SHETLAND Islands Council is appealing for information after a pile of sheep carcasses were found dumped on the shore at Mavis Grind, in the islands’ north mainland.
The council has now removed the sheep, which were found on Monday morning.
This is the second year running that sheep have been dumped on this site at this time of year.
Environmental health officer Patti Dinsdale said the sheep had probably been illegally dumped after being “home killed”.
She explained that crofters are allowed to kill sheep on their own land for their own use, as long as they dispose of the carcasses by burying them properly, far away from any watercourse.
“Everything else is illegal slaughter. It should not be put on the market or even given away and it should be properly disposed of,” she said.
“If anyone knows anything about this, please get in touch with us. We would be happy to hear from anyone who gets any lamb offered to them which is not through the normal routes.”
The tags had been removed from the sheep’s ears making it impossible to identify where they had come from.
Dinsdale added that home slaughter carried a greater human health risk.
“This is due to not having had post and ante-mortem inspection, hygiene and TSE rules not being followed, skill level of the slaughterer could be limited and gross contamination of meat could occur – as well as cruelty during slaughter” she said.
“Meat from these animal should not be placed on the market – this means it can only be used by the owner and their immediate family members – even giving it away to others outside the family is an offence.”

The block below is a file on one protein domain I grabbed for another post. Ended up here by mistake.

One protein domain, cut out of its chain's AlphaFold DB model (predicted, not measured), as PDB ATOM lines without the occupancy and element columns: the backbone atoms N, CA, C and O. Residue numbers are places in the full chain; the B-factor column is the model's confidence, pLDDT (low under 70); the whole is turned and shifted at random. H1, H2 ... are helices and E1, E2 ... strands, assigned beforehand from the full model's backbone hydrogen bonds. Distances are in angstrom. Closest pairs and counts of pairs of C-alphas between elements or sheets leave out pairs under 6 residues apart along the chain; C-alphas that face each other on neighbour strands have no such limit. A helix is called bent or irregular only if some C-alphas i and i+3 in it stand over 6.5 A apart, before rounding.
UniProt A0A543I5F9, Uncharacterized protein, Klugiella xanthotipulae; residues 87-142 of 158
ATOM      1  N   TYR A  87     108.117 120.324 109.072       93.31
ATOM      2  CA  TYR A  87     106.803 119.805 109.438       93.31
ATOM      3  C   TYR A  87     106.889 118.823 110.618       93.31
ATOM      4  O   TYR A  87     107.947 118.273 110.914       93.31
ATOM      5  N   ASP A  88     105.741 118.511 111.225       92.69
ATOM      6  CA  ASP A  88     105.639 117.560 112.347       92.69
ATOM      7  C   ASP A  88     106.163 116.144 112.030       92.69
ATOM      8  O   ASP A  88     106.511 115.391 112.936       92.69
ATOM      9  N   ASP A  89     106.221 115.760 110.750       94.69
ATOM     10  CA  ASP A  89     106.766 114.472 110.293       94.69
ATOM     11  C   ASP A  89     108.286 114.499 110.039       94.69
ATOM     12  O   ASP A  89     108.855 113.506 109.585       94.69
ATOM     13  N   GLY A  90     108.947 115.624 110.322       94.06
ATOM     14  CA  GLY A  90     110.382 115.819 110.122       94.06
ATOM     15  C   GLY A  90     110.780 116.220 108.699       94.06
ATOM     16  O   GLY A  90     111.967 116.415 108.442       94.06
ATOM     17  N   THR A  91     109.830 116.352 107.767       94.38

The council’s environmental health department can be contacted on 01595 744842.
Become a supporter of Shetland News
Shetland News is asking its many readers to consider start paying for their dose of the latest local news delivered straight to their PC, tablet or mobile phone.
Journalism comes at a price and because that price is not being paid in today’s rapidly changing media world, most publishers - national and local - struggle financially despite very healthy audience figures.
Most online publishers have started charging for access to their websites, others have chosen a different route. Shetland News currently has over 560 supporters who are all making small voluntary financial contributions. All funds go towards covering our cost and improving the service further.
Your contribution will ensure Shetland News can: -
- Bring you the headlines as they happen;
- Stay editorially independent;
- Give a voice to the community;
- Grow site traffic further;
- Research and publish more in-depth news, including more Shetland Lives features.
If you appreciate what we do and feel strongly about impartial local journalism, then please become a supporter of Shetland News by either making a single payment or monthly subscription.
Support us from as little as £3 per month – it only takes a minute to sign up. Thank you.Support Shetland News